The following are answers to some commonly asked questions by older adults poised to embark on the trail to health and fitness.
Q. What is the secret to a satisfying retirement?
A. Most gerontologists agree that in addition to doing something that is both mentally and emotionally rewarding, following a sensible and regular physical exercise program is the key. If exercise could be packed into a pill, it would be one of the most widely prescribed medicines in the world.
Unfortunately, although most Americans know that aerobic exercise is important for improving cardiovascular fitness and for losing fat, many neglect to stretch daily or to perform the two to three days per week of strength training that it takes to become truly fit.
Also, most people don’t stay with an exercise program long enough to enjoy the benefits. Instead they start out too hard, get sore and quit, then later feel guilty for quitting and start up again too hard __ and the cycle repeats itself!
It may help to know that in the fitness game, slow’n'steady wins the race!
Q. But I haven’t exercised in years. Isn’t it too late to start now?
Today, just as gender, social class or ethnic background does not preclude a person from enjoying and succeeding in sports or physical activity, neither should a person’s age. Middle_aged persons should keep in mind that a fit 70_year_old who has remained active can be as strong as an unfit sedentary 30_year_old. In fact, an active person will decline physiologically only by about 1/2 percent per year compared to an inactive person who will decline by about 2 percent.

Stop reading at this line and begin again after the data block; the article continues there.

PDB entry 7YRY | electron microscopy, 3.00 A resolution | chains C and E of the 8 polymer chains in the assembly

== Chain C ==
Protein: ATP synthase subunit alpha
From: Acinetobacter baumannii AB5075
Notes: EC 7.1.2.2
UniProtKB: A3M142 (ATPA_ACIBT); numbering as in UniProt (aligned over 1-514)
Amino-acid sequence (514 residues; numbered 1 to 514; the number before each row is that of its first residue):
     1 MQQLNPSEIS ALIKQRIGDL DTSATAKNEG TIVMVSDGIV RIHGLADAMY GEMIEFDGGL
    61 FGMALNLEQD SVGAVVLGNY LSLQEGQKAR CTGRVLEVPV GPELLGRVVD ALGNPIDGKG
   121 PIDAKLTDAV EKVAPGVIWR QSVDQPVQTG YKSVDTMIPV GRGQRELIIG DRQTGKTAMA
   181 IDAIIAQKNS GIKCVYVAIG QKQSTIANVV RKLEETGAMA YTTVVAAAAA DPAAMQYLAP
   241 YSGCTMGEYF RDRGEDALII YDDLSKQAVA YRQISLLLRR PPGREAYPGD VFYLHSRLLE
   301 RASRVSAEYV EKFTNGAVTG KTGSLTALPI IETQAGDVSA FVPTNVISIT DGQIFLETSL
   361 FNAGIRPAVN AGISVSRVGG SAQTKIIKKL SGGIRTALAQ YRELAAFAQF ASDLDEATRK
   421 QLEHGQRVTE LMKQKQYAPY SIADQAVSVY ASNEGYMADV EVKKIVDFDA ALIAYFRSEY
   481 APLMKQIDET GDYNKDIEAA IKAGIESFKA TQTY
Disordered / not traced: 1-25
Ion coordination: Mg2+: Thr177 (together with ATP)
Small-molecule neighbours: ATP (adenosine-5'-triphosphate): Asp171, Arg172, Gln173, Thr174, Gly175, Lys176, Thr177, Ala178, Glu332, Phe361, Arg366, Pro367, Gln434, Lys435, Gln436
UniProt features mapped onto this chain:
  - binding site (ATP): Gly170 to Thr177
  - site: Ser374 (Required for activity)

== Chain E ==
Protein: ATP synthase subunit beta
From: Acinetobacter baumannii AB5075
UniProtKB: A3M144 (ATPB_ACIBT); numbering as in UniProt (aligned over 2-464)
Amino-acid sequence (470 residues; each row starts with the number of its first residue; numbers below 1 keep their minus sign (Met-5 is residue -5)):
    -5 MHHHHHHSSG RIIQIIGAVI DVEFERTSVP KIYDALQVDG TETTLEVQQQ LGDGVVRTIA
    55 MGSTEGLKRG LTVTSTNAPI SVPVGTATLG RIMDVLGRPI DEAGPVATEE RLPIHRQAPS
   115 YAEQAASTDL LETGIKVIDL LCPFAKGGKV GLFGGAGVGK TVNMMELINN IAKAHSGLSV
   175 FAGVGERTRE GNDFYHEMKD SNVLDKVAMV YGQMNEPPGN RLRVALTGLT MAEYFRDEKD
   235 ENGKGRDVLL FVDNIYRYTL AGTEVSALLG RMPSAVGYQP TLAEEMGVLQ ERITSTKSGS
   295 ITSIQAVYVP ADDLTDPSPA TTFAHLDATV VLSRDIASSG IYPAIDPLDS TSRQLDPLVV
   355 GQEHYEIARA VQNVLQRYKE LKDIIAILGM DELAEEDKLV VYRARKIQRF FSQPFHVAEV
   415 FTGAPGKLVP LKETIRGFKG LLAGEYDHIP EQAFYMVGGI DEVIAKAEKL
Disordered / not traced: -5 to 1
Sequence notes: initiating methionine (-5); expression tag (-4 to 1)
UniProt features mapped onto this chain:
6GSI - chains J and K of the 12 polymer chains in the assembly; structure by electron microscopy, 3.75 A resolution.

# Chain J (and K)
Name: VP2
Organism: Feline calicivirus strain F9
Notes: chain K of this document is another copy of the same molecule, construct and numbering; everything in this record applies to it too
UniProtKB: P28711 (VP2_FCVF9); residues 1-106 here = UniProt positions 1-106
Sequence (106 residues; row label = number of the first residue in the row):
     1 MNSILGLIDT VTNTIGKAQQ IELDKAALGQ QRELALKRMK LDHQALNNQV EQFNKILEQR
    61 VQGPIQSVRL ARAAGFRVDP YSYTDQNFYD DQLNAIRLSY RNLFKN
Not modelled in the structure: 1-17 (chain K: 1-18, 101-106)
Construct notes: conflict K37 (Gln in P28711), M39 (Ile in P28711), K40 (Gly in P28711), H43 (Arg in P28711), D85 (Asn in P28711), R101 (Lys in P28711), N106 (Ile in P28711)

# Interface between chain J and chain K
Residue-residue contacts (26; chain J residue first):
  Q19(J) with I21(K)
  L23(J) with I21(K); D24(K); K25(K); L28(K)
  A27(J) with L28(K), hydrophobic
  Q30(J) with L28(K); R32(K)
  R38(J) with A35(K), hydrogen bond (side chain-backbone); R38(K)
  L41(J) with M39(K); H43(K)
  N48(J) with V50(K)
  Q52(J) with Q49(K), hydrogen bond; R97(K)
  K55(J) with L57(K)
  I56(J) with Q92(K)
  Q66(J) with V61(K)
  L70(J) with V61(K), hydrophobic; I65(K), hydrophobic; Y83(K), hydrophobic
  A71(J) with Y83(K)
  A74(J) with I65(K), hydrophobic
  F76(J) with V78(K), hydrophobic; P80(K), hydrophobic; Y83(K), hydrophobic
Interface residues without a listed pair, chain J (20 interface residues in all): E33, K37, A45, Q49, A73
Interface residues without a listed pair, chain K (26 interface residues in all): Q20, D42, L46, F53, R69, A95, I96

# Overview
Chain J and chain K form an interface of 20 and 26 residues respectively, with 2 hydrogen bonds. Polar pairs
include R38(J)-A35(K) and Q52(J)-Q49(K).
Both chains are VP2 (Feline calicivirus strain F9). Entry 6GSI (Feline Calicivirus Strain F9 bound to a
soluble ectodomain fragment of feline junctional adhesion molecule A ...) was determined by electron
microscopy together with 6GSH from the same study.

If you are deconditioned, a rejuvenating exercise program can be tailored to meet your needs through modification and adaptation. Gaining access to the exercise “Fountain of Youth” is not very expensive, nor is it a painful process. For many, it is actually quite enjoyable. Remember, age is a state of mind!
Q. How many minutes per week should I exercise?
A. The optimal amount of time varies among individuals. It is dependent upon many factors such as type of activity, intensity level, and your goals and abilities.
Some interesting findings have surfaced from research conducted in recent years which suggests that more than 300 minutes of vigorous exercise per week may be counter_productive for many participants. Of course, there are various possible explanations for this. The bottom line is: More is not always necessarily better. Everything in moderation is the key to good health.
Q. How can I stick with my fitness program?
A. Most persons who drop out of exercise programs do so because they are not having fun. People will repeat those activities that are enjoyable.
It is not enough to know the benefits of maintaining a healthy lifestyle. If it were, no one would smoke or drink to excess. People cling to unhealthy habits because they provide security and comfort.